Asian markets tumble after Wall Street rout


Asia's slide extended a global sell-off the began Wednesday and accelerated overnight amid lowered projections for economic activity next year from the U.S. Federal Reserve and worries over the fate of America's Big Three automakers, which are pleading for emergency loans from Washington.

"We've gone past the poor sentiment stage," said Miles Remington, head of Asian sales trading at BNP Paribas Securities in Hong Kong.

"People are looking for any kind of positive and there are just no positives out there. Everyone seems to be united in the depressed global outlook. Whether its commodities or equities, everything seems to be on a downturn," he said.

Tokyo's benchmark Nikkei 225 average lost 391 points, or 4.7 percent to 7,882 as Japan posted its second trade deficit in three months on plummeting demand for the nation's exports. Earlier this week, figures showed Japan had slid into a recession in the third quarter, joining Hong Kong and the euro-zone in posting two straight quarters of economic contraction.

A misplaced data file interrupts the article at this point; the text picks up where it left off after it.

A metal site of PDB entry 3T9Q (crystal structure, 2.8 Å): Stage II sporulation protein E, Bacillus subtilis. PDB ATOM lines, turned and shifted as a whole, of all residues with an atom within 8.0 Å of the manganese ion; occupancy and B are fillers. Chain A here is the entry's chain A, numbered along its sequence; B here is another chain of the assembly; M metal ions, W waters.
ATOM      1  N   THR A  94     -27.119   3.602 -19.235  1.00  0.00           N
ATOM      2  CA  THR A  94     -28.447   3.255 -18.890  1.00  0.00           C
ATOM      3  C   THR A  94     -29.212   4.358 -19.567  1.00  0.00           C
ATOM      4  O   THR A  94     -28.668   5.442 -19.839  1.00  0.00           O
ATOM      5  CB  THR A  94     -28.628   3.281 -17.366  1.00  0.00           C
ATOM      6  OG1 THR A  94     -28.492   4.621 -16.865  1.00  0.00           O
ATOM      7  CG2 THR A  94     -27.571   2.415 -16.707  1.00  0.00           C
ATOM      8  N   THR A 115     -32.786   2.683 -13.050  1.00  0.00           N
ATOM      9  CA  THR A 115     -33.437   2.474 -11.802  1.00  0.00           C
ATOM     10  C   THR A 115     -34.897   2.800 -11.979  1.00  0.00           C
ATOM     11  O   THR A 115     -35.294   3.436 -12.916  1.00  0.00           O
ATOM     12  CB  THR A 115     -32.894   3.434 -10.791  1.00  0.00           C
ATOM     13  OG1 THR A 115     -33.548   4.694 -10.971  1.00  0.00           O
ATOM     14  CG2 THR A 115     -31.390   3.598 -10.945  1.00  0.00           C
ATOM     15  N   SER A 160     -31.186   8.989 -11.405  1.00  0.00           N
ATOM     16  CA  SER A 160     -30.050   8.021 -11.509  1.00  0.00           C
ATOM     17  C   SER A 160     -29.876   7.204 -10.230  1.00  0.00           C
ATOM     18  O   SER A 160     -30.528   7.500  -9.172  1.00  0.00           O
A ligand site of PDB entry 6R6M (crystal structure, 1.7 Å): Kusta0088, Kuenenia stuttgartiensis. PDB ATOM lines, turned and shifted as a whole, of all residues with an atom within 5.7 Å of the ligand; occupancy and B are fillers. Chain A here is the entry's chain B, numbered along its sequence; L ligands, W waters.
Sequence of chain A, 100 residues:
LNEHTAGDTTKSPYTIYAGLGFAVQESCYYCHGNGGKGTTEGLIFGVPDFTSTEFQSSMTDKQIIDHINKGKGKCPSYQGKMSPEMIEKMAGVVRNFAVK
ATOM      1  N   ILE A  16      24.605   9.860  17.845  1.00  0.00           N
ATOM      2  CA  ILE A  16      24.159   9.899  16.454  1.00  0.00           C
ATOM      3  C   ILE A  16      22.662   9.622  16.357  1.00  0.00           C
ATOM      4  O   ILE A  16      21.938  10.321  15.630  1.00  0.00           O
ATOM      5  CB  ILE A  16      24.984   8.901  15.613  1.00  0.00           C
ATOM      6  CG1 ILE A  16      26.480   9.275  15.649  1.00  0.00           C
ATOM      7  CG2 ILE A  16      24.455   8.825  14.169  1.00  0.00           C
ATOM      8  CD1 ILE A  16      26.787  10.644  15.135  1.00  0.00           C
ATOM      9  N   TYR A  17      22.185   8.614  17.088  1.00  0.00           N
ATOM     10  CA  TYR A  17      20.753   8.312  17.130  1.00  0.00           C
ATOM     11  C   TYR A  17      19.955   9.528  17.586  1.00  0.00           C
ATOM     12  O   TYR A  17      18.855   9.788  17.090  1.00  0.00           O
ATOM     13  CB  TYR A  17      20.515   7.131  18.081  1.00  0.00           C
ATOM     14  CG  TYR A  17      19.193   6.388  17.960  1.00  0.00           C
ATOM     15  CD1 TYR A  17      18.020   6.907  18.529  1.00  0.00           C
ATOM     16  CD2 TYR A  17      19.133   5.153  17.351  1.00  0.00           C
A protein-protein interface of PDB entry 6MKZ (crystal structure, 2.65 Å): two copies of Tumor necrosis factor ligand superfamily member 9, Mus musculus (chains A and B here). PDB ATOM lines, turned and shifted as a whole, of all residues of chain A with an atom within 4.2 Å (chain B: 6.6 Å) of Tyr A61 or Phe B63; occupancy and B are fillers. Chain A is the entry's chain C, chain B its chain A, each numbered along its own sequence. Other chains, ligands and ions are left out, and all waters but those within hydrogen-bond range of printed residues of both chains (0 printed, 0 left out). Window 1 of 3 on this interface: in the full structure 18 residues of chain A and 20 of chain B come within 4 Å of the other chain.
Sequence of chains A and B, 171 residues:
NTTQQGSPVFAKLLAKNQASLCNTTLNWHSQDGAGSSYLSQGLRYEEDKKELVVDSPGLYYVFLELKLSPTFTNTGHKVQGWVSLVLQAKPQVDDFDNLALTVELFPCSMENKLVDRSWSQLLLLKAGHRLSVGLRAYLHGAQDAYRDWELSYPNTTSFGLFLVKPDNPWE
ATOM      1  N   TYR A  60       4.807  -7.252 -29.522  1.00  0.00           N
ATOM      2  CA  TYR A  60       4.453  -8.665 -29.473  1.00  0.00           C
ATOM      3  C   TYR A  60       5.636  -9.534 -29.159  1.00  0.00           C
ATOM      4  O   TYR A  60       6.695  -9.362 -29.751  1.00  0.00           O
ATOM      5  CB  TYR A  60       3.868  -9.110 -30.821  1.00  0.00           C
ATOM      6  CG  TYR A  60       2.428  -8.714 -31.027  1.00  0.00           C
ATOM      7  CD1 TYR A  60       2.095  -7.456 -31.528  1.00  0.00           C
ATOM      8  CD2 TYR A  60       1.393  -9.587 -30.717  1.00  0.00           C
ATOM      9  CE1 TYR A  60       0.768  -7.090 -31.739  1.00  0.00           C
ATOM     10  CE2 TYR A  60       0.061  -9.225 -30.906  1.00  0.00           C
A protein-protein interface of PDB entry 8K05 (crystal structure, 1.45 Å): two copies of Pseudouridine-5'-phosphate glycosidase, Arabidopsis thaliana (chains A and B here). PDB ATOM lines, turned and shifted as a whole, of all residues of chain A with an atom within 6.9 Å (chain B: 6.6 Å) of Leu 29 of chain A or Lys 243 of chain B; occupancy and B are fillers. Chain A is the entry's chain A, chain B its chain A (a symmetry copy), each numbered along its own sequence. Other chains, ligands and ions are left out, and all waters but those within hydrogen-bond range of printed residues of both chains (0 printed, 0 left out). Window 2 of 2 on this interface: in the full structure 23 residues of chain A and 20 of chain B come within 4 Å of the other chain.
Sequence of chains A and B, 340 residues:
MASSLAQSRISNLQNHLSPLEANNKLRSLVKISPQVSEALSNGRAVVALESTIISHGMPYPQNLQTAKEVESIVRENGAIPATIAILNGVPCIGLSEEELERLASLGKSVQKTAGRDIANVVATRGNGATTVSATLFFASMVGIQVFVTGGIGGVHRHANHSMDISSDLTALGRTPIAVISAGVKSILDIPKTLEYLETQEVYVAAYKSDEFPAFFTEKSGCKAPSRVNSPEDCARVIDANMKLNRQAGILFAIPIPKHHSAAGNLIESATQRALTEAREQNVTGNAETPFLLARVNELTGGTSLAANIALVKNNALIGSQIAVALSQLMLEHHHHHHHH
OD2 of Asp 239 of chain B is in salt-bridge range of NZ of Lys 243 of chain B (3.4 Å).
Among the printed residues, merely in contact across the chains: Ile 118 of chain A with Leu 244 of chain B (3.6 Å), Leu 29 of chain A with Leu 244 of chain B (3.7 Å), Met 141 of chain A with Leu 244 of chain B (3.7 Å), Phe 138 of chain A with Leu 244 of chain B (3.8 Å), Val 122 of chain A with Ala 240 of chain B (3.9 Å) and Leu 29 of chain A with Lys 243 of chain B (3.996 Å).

Hong Kong's Hang Seng Index sank 686 points, or 4.54 percent, to 12,234.30. In Australia, the S&P/ASX 200 declined 3.2 percent as weakening commodity prices dragged down the country's resource giants like BHP Billiton and Rio Tinto.

In New York overnight, the Dow gave up 427.47 points, or 5.07 percent, to 7,997.28 and the S&P 500 slipped 52.54 points, or 6.12 percent, to 806.58. Both closed at their lowest levels since March 2003, and are rapidly approaching the lows of the 2000 to 2002 bear market.

Oil prices continued to fall. Light, sweet crude for December delivery lost 81 cents to $52.81 a barrel in Asian trade.

Overnight, the contract retreated 77 cents to settle at $53.62 a barrel on the New York Mercantile Exchange.

In currencies, the dollar weaken to 95.65 from 95.88 and traded at 1.251 against the euro.

In Europe Wednesday, Britain's FTSE 100 slid 4.8 percent, Germany's DAX fell 4.9 percent and France's CAC-40 was off4.0 percent.

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